By Liana B. Baker
LAS VEGAS (Reuters) - News Corp's Fox TV network raised the stakes in its battle with Web startup Aereo Inc on Monday, threatening to remove itself from the free airwaves entirely and become a cable channel if courts do not shut down the online TV service.
The comments by News Corp's chief operating officer, Chase Carey, were the strongest sign yet of network industry opposition to Aereo, which offers a cut-rate TV subscription for consumers by capturing broadcast signals over thousands of antennas at one time.
Carey's comments at an industry trade show came a week after a U.S. appeals court rejected a petition by broadcasters to stop the service, at least for now.
"If we can't have our rights properly protected through those legal and political avenues, we will pursue business solutions. One such business solution would be to take the network and turn it into a subscription service," said Carey, speaking at the National Association of Broadcasters show in Las Vegas.
The television industry is closely watching the case to see whether it could disrupt the traditional TV model. The industry sees Aereo and other similar services as a threat to its ability to control subscription fees and generate advertising income, its two main sources of revenue.
Aereo could cut the numbers of people who need or want a more expensive cable video subscription, which would eat into an estimated $3 billion that broadcasters will reap this year from cable and satellite systems in so-called retransmission fees, according to a projection by research firm SNL Kagan.
"It is clear that the broadcast business needs a dual revenue stream from both ad and subscription to be viable," Carey said.
Aereo is backed by IAC, a company chaired by media heavyweight Barry Diller, who actually was behind the launch of the Fox Network in 1986.
"It's disappointing to hear that Fox believes that consumers should not be permitted to use an antenna to access free-to-air broadcast tele
Sentiment: Strong Buy
NOT A QUICK PROCESS
Carey added that if Fox became a subscription service, it would be in partnership with its content partners and affiliates. He emphasized in his remarks that pursuing legal avenues would be the priority, however, before making such a move.
BTIG analyst Rich Greenfield said that "switching to a cable network is not a simple, quick process," but the fact that broadcast executives are talking about that kind of move means Aereo is a real threat to their business.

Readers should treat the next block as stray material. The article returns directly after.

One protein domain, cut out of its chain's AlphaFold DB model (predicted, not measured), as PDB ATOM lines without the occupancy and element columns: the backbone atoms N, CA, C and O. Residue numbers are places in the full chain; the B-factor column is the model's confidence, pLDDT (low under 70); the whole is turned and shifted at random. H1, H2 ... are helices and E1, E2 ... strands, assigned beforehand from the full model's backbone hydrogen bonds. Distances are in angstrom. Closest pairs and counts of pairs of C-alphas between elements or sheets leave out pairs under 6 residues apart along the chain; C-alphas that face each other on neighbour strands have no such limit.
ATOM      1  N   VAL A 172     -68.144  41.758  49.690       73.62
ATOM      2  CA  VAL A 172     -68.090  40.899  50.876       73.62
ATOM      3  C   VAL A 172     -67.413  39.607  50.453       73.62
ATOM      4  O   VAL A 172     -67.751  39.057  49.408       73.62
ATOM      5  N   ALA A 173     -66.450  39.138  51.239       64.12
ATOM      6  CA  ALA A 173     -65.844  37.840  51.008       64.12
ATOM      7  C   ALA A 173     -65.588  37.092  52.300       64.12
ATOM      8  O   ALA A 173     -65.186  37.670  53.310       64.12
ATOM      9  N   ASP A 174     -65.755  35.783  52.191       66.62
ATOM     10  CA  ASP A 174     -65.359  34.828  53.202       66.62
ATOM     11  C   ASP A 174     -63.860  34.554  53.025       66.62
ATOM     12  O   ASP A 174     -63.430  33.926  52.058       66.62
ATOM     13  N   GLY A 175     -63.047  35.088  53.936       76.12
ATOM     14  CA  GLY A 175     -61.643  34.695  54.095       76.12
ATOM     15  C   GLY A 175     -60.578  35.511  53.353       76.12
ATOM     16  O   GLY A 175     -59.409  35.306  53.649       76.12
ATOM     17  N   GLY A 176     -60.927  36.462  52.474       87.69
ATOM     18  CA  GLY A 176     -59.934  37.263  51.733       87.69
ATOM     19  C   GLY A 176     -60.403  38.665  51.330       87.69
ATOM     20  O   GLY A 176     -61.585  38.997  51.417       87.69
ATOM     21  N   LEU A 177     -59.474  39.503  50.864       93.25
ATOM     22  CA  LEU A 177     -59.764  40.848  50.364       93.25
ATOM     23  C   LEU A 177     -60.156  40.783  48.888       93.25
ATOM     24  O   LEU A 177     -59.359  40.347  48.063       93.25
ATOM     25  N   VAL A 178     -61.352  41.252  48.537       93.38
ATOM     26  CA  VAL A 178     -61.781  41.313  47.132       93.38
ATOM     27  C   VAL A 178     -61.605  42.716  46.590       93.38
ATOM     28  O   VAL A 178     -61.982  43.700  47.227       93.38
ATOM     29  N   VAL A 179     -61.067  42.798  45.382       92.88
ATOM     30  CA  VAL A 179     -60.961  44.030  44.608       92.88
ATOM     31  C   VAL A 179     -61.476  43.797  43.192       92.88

Last June, News Corp announced a plan to split its publishing and entertainment assets into two publicly traded companies. The entertainment businesses, which include the 20th Century Fox film studio, Fox broadcasting network and Fox News channel, will be called the Fox Group.
News Corp shares closed 2.5 percent higher at $31.41 on Monday. Others participating in the Aereo lawsuit include Comcast's Corp's NBC and Walt Disney Co's ABC. CBS declined to comment, while representatives of NBC and ABC did not immediately respond.
(Editing by Bob Burgdorfer and Matthew Lewis)
Sentiment: Strong Buy
Summit Entertainment, a Lionsgate company, announced today that principal photography has commenced in Chicago on the upcoming feature film adaptation of Divergent, starring Golden Globe nominated Shailene Woodley, Theo James, and Academy Award winner Kate Winslet.
The studio also announced that Ray Stevenson and Mekhi Phifer will join a stellar young cast including Maggie Q, Jai Courtney, Miles Teller, Zoë Kravitz, Ansel Elgort, Ben Lloyd-Hughes, Ben Lamb, Christian Madsen, and Amy Newbold.
The futuristic action adventure, based on author Veronica Roth’s New York Times best seller, will be directed by Neil Burger from a script by Vanessa Taylor. The original draft of the script was written by Evan Daugherty. Douglas Wick and Lucy Fisher are producing the project via their Red Wagon Entertainment banner along with Pouya Shahbazian. Red Wagon’s Rachel Shane is executive producing, alongside John J. Kelly.
Divergent is described as being a thrilling adventure set in a future world where people are divided into distinct factions based on their personalities, Tris Prior (Woodley) is warned she is Divergent and will never fit into any one group. When she discovers a conspiracy to destroy all Divergents, she must find out what makes being Divergent so dangerous before it's too late.
Erik Feig, Lionsgate Motion Picture Group’s President of Production, and Gillian Bohrer, Lionsgate’s SVP of Production, are overseeing the project for the studio. Summit will release the film theatrically in North America on Friday, March 21, 2014.
Joss Whedon’s “Much Ado About Nothing” adaptation will be the Seattle International Film Festival’s opening night film on May 16.
Whedon is scheduled to attend, along with stars Alexis Denisof, Amy Acker, Nathan Fillion, and Clark Gregg.
Lionsgate acquired North American distribution rights to “Much Ado About Nothing” following its premiere in September at the Toronto Film Fest. Lionsgate and Roadside Attractions have set a June 7 release for New York, San Francisco and Los Angeles, followed by an expansion on June 21.
Whedon’s version of the Shakespeare comedy, with a contemporary spin, also stars Fran Kranz, Jillian Morgese, Sean Maher and Reed Diamond.
Kai Cole and Whedon produced “Much Ago” through Bellwether Pictures, with Daniel Kaminsky as co-producer. The film was shot in 12 days, using the original text, after Whedon completed principal photography for Marvel’s “The Avengers” and was contractually obligated to take time off before continuing with post-production.
The film also marks Whedon’s debut as a cinematic composer